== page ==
Saturn went retrograde yesterday in the second degree of Aquarius. The last time Saturn was retrograde in the same place in the zodiac, fashion began to eat itself alive. In fact, “Smells Like Teen Spirit,” the music video by Nirvana, debuted on September 10, 1991 when Saturn was about a degree away from where it is right now.
That’s important because the late eighties/early nineties were an especially “commercial” time in fashion when over-the-top excess revealed during Saturn’s transit through Capricorn started to repulse an entire generation of kids. Lots of those kids have teenage kids right now who are going to lead fashion into the future.
If I had a mother and father who adored Nirvana and Grunge culture, I don’t know how likely it would be that I would want to grow up to become a Kardashian. I’d probably look back at photos of my parents and be thrilled that they were such rebels, just as many of those parents were thrilled to look back and discover that their parents grew up during the British Invasion.
Obviously, I connect this generational rejection of the status quo with Saturn’s transition from Capricorn to Aquarius. With Saturn turning retrograde near the Capricorn/Aquarius cusp, I believe that the wholesale rejection of the commercialization of fashion is going to be more profound than ever. The fact that the entire world is about to enter a recession (if it hasn’t already) only strengthens my belief that the fashion system as it exists right now is in the midst of a collapse. You don’t need to be an astrologer to see that the writing is on the wall: retail will never be the same again.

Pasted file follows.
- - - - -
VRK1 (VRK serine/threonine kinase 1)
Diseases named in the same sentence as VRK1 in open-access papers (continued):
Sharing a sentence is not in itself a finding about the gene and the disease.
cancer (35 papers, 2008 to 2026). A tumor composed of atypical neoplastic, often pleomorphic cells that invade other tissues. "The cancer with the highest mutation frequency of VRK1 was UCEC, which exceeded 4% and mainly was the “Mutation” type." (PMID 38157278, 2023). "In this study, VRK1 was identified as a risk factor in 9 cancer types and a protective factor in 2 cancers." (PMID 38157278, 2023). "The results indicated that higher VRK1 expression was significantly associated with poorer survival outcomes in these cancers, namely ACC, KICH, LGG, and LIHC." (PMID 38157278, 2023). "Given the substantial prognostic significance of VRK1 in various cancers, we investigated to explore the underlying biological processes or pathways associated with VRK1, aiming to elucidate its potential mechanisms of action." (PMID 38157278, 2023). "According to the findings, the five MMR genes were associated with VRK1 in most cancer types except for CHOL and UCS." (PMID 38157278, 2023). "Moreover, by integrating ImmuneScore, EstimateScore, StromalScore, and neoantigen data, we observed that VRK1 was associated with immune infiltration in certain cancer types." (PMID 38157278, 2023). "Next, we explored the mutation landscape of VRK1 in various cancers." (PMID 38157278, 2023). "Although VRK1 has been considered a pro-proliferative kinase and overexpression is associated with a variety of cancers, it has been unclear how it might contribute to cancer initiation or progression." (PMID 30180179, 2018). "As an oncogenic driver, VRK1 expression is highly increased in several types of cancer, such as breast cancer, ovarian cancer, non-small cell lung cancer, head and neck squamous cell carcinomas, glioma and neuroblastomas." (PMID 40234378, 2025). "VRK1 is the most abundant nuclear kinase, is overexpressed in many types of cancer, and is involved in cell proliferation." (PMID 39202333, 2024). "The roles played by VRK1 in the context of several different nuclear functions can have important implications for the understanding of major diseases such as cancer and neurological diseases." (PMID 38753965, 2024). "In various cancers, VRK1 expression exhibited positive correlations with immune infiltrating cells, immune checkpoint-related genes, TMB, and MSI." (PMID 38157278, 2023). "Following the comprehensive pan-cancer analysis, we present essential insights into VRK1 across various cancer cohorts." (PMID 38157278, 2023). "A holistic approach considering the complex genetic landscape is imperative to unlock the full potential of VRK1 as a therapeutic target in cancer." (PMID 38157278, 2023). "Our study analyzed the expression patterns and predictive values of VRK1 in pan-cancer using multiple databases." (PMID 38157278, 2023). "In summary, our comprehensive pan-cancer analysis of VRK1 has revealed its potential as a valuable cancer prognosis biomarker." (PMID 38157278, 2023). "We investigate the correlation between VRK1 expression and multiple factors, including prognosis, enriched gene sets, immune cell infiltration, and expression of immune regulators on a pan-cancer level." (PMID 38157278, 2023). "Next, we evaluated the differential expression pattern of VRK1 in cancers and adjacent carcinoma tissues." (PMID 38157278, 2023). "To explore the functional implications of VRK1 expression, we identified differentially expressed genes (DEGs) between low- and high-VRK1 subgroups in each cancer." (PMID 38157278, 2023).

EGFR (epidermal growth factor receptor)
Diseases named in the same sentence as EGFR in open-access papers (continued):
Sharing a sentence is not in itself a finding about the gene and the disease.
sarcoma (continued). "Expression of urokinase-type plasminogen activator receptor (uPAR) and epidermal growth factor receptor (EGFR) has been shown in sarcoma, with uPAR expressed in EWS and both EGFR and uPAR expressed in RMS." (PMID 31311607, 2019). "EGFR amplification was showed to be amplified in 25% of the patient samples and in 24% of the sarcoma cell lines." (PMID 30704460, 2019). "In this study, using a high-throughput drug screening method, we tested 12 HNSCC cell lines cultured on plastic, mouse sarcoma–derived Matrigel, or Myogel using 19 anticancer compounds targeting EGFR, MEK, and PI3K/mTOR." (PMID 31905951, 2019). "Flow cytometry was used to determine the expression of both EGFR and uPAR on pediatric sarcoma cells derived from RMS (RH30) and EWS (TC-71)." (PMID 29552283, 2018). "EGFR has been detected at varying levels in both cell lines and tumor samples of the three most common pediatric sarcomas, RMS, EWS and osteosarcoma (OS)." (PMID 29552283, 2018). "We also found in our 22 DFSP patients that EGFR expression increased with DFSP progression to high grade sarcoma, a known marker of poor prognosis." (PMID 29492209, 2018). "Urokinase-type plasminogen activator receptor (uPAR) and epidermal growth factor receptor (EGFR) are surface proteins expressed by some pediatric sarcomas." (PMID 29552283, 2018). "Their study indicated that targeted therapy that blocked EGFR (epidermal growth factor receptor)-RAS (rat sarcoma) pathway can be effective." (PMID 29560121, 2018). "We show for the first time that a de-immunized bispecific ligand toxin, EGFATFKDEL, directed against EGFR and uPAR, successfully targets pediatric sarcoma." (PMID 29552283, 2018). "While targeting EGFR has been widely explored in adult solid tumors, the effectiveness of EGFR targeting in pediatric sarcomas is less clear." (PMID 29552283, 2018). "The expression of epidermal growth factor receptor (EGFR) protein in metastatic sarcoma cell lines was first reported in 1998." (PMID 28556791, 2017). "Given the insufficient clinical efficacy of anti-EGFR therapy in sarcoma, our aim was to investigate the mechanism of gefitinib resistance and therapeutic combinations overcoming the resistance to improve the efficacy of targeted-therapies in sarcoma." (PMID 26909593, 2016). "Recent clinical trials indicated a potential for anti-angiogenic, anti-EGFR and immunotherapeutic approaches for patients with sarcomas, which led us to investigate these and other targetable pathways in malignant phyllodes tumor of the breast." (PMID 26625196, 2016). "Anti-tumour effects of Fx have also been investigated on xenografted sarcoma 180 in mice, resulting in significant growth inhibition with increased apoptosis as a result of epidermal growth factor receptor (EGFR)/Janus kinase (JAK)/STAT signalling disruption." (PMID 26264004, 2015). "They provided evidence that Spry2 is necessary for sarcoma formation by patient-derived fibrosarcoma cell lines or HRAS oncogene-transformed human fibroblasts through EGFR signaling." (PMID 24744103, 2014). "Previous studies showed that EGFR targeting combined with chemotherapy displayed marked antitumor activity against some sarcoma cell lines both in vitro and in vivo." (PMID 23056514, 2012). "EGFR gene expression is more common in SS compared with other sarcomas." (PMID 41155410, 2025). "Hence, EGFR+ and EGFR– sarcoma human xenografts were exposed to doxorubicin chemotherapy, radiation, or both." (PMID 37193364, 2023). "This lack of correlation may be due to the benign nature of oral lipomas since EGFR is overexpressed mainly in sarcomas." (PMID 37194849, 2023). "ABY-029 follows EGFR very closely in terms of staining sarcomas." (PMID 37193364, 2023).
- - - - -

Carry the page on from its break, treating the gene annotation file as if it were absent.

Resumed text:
I guess I could thank COVID-19 for accelerating the process, but I really have to give Saturn credit where credit is due. Still, this shift in culture will play out a little more slowly than it has in the past due to Saturn’s return to Capricorn where both Jupiter and Pluto have recently entered retrograde cycles.
By the end of the year when Jupiter and Saturn return to direct motion and meet up in Aquarius, we should all be in a very different place. In the meantime, it will be interesting to watch for that cultural milestone that will define this new generation. I knew it was “Smells Like Teen Spirit” the moment I saw it in 1991. People who were around in the sixties probably knew it when they first saw the Beatles. Will it be so obvious again?
Keep your eyes open . . .